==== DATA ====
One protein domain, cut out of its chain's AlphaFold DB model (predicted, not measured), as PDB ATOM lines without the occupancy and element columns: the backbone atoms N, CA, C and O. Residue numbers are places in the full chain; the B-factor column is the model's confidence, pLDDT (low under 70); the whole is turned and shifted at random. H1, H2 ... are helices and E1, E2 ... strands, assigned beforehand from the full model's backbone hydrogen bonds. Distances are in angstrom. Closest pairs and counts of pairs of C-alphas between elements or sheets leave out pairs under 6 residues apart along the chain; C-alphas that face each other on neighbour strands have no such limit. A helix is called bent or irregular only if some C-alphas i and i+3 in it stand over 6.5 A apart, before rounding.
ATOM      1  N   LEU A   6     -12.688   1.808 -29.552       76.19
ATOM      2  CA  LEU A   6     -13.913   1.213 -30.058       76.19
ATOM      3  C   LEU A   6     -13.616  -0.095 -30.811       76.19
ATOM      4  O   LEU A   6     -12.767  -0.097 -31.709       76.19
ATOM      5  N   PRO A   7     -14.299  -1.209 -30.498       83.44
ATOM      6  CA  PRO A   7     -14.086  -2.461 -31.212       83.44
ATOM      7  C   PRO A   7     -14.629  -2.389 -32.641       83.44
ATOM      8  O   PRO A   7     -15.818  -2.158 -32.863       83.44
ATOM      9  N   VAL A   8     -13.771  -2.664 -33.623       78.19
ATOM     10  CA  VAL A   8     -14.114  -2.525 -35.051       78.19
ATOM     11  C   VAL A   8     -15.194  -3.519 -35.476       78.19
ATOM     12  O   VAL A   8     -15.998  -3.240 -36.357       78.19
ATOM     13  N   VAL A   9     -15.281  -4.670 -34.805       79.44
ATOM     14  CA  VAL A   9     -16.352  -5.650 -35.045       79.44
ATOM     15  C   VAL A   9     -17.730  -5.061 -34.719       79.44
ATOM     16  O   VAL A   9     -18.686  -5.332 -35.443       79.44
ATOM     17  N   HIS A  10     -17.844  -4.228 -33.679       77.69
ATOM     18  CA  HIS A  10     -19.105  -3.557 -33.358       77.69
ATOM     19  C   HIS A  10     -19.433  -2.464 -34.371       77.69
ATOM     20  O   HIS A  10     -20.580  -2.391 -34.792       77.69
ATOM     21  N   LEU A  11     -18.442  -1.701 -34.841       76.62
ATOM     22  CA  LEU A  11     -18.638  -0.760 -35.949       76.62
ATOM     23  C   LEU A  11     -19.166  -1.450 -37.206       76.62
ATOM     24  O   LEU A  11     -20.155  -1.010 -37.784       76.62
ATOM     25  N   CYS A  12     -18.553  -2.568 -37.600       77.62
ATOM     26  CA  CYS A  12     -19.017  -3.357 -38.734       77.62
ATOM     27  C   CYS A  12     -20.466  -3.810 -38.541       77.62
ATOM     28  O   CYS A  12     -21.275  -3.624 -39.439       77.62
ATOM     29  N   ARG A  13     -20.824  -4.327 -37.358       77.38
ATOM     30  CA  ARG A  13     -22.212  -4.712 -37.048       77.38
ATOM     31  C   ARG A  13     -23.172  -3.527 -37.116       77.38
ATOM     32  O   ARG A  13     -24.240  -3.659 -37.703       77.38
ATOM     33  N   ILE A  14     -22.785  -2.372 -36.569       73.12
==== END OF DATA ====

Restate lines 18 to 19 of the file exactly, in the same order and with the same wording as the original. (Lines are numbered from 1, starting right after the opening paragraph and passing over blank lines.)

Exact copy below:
ATOM     18  CA  HIS A  10     -19.105  -3.557 -33.358       77.69
ATOM     19  C   HIS A  10     -19.433  -2.464 -34.371       77.69